Electrical safety regulations are governed by all three levels of government—federal, state/provincial and municipal governments. They set regulations, laws and acts that relate to electrical health and safety and other work-related practices. These electrical safety regulations are founded using the U.S. National Electrical Code and the Canadian Standard Association's Canadian Electrical Code Part 1 (CEC) as a model for regulation. (There are Ontario amendments).
The National Electrical Code (NEC) is a standard that has been developed by the National Fire Protection Association (NFPA)'s Committee on the National Electrical Code. This committee is comprised of 19 code-making panels, as well as a national ttechnical correlating committee to coordinate between the panels. The NEC is approved as an American national standard by the American National Standards Institute (ANSI). It is formally identified as ANSI/NFPA 70.
The Canadian Electrical Code serves as the basis for wiring regulations across Canada. Generally, provincial legislation adopts the CEC by reference, sometimes with provincial changes or amendments that tailor the CEC for local conditions. These amendments may be administrative in nature or may consist of technical content particular to the region. Since the Code is a copyrighted document produced by a private body, it may not be distributed without copyright permission from the CSA group.
Technical requirements of the Canadian Electrical Code are very similar to those of the US National Electrical Code. Specific differences, however, persist and many installations acceptable under one Code may not comply with the other Code. Harmonization of technical requirements between the two Codes is ongoing.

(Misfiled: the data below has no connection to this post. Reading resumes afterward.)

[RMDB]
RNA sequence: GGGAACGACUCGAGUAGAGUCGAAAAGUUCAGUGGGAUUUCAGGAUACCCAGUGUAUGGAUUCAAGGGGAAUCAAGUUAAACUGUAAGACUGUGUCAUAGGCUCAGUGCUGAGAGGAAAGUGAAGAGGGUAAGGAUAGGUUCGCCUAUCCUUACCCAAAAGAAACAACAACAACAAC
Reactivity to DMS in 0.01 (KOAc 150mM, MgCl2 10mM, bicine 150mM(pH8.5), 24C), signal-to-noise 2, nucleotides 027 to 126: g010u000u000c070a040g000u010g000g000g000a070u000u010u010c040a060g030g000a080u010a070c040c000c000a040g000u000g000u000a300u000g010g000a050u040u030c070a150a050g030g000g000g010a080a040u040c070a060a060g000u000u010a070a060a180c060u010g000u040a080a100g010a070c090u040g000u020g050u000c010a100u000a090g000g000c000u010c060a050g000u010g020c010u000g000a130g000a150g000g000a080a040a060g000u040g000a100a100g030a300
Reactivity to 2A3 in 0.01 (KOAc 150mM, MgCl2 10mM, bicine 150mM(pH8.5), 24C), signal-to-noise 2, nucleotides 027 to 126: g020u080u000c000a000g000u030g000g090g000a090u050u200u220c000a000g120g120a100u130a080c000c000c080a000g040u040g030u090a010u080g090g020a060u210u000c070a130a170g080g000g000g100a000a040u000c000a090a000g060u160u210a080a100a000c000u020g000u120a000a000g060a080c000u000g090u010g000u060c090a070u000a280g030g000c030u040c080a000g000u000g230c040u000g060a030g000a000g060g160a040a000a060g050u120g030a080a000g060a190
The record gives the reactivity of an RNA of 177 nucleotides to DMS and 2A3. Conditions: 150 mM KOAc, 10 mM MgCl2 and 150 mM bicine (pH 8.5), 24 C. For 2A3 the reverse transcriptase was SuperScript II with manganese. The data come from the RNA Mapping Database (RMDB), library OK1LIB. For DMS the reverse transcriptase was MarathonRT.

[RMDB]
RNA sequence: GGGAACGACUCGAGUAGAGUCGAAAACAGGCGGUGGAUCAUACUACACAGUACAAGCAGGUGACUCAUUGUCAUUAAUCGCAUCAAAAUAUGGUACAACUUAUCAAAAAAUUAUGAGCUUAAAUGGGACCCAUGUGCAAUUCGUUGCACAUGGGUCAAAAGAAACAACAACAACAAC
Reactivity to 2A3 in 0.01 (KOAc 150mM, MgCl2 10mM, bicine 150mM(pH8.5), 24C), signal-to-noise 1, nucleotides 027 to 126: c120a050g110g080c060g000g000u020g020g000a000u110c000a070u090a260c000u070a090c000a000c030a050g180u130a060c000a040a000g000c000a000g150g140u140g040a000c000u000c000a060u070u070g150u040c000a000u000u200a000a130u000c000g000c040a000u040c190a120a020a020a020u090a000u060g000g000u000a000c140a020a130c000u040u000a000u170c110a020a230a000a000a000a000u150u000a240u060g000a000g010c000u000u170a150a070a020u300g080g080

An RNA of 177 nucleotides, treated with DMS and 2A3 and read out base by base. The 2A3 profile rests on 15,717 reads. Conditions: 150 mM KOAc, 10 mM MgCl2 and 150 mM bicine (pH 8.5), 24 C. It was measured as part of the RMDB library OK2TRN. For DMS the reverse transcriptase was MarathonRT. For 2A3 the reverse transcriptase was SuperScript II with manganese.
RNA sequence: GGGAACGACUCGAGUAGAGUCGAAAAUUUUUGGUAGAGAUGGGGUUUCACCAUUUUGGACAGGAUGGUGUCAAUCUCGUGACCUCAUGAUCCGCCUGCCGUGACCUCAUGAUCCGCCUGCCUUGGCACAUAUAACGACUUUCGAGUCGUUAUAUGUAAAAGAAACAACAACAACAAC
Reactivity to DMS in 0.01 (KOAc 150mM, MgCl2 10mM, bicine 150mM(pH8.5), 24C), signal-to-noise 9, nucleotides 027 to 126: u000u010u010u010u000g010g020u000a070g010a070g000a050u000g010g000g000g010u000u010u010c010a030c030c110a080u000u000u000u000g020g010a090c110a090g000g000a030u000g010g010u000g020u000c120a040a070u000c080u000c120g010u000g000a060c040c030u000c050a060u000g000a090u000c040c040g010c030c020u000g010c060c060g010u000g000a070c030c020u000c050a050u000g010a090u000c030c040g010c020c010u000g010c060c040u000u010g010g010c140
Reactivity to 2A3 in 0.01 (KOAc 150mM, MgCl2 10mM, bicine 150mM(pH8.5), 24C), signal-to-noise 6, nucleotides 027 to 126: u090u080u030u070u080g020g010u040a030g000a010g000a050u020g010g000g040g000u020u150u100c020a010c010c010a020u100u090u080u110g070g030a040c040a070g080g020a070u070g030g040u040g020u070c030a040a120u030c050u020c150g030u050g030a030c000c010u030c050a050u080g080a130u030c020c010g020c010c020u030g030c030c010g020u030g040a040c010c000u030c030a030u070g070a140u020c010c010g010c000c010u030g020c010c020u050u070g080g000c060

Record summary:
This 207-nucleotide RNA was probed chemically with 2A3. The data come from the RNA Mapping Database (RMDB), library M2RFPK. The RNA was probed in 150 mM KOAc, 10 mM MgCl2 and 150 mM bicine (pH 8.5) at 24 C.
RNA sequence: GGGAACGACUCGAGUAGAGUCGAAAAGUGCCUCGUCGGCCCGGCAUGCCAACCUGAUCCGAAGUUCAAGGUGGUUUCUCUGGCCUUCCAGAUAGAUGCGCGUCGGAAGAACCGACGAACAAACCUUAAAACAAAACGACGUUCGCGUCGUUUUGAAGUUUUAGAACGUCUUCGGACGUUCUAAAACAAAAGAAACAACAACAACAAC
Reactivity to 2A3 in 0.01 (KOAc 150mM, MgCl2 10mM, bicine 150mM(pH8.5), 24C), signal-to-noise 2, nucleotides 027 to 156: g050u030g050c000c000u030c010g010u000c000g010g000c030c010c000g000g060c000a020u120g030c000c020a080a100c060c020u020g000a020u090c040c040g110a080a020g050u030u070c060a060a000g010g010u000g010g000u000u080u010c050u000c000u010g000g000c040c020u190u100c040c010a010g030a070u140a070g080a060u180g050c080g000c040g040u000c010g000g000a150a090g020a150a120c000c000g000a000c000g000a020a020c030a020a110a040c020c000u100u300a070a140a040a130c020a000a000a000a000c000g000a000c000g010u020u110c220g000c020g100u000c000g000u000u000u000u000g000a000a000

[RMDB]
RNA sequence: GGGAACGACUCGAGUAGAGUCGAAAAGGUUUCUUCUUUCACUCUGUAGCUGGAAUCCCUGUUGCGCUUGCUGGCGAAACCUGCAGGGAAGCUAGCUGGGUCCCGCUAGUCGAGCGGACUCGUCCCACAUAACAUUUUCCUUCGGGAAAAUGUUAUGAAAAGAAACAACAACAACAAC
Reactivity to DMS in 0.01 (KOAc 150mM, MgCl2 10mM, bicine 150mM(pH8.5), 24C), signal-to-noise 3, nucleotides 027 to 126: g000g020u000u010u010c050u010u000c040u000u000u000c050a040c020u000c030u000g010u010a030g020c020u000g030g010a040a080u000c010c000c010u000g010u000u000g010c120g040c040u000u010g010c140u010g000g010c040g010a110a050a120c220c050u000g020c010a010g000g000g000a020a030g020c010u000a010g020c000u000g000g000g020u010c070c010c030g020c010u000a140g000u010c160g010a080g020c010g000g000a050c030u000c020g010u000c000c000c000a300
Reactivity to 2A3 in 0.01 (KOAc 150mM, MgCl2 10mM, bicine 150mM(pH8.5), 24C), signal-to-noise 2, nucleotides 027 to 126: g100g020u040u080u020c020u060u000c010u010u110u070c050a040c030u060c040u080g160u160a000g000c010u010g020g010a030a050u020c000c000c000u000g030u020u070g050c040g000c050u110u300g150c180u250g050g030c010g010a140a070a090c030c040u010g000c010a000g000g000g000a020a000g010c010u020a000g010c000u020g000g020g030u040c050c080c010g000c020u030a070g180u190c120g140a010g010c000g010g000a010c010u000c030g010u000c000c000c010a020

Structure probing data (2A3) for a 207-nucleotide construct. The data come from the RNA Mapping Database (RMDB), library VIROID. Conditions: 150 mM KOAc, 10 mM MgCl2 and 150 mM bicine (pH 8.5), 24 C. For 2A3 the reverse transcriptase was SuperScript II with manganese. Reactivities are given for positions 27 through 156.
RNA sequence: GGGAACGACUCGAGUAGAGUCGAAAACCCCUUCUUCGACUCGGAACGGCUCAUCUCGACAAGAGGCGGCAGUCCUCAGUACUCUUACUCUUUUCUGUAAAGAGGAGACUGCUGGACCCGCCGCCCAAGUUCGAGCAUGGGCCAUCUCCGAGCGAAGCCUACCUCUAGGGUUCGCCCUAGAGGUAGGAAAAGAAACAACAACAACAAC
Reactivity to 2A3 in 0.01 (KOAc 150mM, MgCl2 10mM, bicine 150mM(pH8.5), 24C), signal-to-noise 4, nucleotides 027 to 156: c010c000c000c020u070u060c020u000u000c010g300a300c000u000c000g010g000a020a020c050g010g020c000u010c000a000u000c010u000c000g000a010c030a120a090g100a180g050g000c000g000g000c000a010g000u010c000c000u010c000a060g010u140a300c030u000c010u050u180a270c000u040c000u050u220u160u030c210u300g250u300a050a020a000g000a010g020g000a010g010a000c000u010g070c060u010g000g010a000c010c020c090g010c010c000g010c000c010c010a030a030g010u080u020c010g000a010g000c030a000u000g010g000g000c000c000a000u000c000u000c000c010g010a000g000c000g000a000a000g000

Several CEC Part II electrical equipment standards have been harmonized with standards in the USA and Mexico through CANENA, The Council for the Harmonization of Electromechanical Standards of the Nations of the Americas (CANENA) is working to harmonize electrical codes in the western hemisphere.
The technical detail inside the Canadian Electrical Code contains similarities to the National Electrical Code, the electrical safety regulation model used in the United States. The two codes clash on certain technical requirements and installations, however, the correlation of the two codes on meeting a universal set of electrical safety standards is ongoing.
The CEC is divided into four parts. Part I gives electrical safety regulation on electrical maintenance and installation. Part II gives design and construction specifications for electrical equipment. Part III is the electrical safety regulation for transmission and distribution systems. Part IV sets standards for certain institutional and industrial installations, which is not covered in this article.
NFPA 70e establishes the best arc flash practice standards on how to protect electrical workers from arc flash exposure and resulting potential injury and possible death. OSHA has referenced NFPA 70e in a number of cases. Many organizations have now designed an NFPA 70E safety program to help protect their electrical personnel .
CSA Z462 is on of the Canadian electrical safety regulations from the Canadian Standards Association that govern workplace electrical safety. CSA Z462 is a "Canadianized" version of the U.S. National Fire Protection Association (NFPA) standard NFPA 70E, Standard for Electrical Safety in the workplace. CSA Z462 was initially developed in conjuntion with the NFPA 70e edition. Attempts have been made to harmonize CSA Z462 with NFPA 70e wherever practical, specifically for Canadian workplaces. CSA Z462 is the worplace electrical standard that deals with strictly electrical safety requirements for employees who perform electrical work such as electrical installation.